1. A lot of this sounds true to me. But is it really the whole truth? I mean America assimilated so many different people from many different countries. What for instance about developing middle classes? It was not that either one belonged to the elite or the “white trash”, was it ? And could not some poorer landholders hold on to their land over many generations?


    • Aunty, it appears to me that Isenberg has devoted her life’s work to this area and her information is meticulously documented. She does write about working class people from other ethnic background (including Germans and African Americans), but it was impossible for me to cover all of this in a review.

      As she describes, the US was mainly agrarian till and there was virtually no middle class until the 1930s. In fact it was mainly Roosevelt’s New Deal legislation that created the middle class by setting out policies that allowed poor people to get ahead.

      She also documents really well the rigged taxation and banking schemes that the wealthy elite used to rob poor people of their land. There was also a whole period in the 19th century where the government simply seized land (without reimbursement) and handed it to the railroads.

      It’s a really interesting book and I think you would really like it.


  2. This seems to be mostly a ‘southern’ thing because I am pretty sure that there are no trailer parks in Midtown Manhattan or in Maine or Vermont, Rhode Island or New Hampshire. Although I could be mistaken because when I lived in Minnesota, I was quite surprised when it was pointed out to me, a trailer park community named, “The Estates.” Pretentious, eh?

    So, is the writer basically saying that as opposed to the convicts from England being sent to Australia, those who were not convicts but were from the lower orders were sent to America to do for the upper crust here, what their counterparts were doing for the upper crust in England? But then of course, slaves were more prominent here than in England.

    And it is my understanding that most of the so-called retarded or developmentally disabled were, for the most part, in the south because I have heard of many institutions in the south that were set up just to house the many ‘genetically deformed’. Hell! If truth be told, I am genetically deformed. Ask any of my doctors. I am surprised they didn’t ‘put me down’, I’m so genetically deformed especially seeing as how my x-rays are always exclaimed over. I just simply chalked it up to having lived near a nuclear reactor what with the Homer Simpson like workers who operated it. Meltdowns surely occurred daily and I wish that I was joking. What myself and others have mutated into is something for the circus and again, I kid you not.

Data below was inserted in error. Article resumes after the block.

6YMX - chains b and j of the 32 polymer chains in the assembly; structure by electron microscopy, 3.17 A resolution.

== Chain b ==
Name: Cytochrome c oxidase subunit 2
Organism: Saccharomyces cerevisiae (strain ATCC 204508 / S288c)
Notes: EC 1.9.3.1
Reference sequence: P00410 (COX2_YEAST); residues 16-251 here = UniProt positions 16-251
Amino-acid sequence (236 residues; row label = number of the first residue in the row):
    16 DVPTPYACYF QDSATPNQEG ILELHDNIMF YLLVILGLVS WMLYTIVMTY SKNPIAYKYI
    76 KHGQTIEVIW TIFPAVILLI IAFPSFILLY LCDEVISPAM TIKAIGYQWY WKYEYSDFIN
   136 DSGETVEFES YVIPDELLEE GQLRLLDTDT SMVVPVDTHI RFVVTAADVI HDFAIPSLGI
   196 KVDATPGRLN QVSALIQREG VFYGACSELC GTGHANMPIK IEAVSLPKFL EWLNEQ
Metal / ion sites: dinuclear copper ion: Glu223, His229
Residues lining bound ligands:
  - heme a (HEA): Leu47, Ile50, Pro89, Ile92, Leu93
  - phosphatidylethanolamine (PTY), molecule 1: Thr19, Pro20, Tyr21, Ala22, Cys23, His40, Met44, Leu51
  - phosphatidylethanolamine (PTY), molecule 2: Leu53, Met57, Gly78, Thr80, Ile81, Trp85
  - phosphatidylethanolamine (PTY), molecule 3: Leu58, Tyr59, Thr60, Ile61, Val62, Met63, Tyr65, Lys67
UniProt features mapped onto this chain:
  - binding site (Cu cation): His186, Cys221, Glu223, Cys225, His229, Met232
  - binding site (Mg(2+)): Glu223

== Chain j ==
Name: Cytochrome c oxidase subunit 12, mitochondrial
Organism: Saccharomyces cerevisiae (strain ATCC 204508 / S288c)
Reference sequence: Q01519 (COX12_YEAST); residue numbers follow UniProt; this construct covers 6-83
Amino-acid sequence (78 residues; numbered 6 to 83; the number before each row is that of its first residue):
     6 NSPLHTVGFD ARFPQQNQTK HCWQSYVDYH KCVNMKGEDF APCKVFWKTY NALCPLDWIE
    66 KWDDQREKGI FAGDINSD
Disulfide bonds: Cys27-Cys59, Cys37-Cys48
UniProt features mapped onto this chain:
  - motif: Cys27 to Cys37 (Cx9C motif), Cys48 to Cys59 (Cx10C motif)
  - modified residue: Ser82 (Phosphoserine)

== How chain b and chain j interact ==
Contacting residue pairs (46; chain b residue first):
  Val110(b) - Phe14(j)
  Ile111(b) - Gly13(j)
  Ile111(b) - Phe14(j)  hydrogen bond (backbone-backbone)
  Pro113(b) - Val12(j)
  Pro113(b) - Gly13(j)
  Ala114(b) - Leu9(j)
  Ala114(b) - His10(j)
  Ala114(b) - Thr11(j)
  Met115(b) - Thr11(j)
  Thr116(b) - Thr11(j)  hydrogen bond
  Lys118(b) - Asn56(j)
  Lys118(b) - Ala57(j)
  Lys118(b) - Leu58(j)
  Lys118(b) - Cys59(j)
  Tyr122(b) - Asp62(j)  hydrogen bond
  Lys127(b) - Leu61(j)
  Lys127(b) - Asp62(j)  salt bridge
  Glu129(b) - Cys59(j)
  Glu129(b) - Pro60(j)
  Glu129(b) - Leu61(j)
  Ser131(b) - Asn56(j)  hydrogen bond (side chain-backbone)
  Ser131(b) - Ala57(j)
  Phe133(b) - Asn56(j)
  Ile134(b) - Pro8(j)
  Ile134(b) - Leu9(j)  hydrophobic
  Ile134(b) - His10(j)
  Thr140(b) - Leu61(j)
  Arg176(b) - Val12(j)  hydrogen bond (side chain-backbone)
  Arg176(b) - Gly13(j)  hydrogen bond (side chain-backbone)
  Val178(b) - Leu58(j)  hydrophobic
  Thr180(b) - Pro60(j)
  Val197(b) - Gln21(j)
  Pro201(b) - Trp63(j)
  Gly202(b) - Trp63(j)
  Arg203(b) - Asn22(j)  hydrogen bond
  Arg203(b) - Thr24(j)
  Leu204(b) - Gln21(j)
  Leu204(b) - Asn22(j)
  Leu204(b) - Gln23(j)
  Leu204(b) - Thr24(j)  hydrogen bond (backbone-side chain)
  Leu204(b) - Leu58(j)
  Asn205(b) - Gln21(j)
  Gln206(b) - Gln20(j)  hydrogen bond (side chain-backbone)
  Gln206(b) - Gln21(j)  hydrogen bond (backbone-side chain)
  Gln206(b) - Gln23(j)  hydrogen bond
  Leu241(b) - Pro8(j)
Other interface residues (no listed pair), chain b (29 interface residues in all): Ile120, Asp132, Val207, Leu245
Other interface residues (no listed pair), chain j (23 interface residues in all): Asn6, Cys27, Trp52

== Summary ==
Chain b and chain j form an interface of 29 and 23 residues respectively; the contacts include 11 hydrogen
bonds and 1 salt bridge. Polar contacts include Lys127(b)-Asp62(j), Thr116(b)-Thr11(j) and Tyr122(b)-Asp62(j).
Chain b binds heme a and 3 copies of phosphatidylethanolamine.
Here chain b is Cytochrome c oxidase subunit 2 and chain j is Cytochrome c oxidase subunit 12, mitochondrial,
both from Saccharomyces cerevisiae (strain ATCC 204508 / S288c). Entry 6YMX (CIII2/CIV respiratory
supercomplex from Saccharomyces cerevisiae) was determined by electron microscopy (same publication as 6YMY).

3. I don’t know about the East Coast, Shelby, but there are are lots of trailer parks in Milwaukee, Chicago and the poor suburbs of Los Angeles – I know because I have lots of trailer trash relatives.

    Yes, that’s my understanding of what Isenberg is saying – the poor of England were deliberately rounded up and sent to the US to be exploited. She maintains that African American slavery was pursued for economic reasons. Apparently growing cotton is so labor intensive that the only way you can make money from it is by using slaves.

    As for the eugenics movement, it was nationwide and didn’t just target the developmentally disabled – it targeted the poor and ethnic minorities. It called them genetically deformed, but this was before the nuclear industry started and the truth was, they were suffering from illnesses associated with poverty – mainly hookworm and pellagra.


  4. Pingback: The Deplorables: The 400-Year History of the US Working Class | The Most Revolutionary Act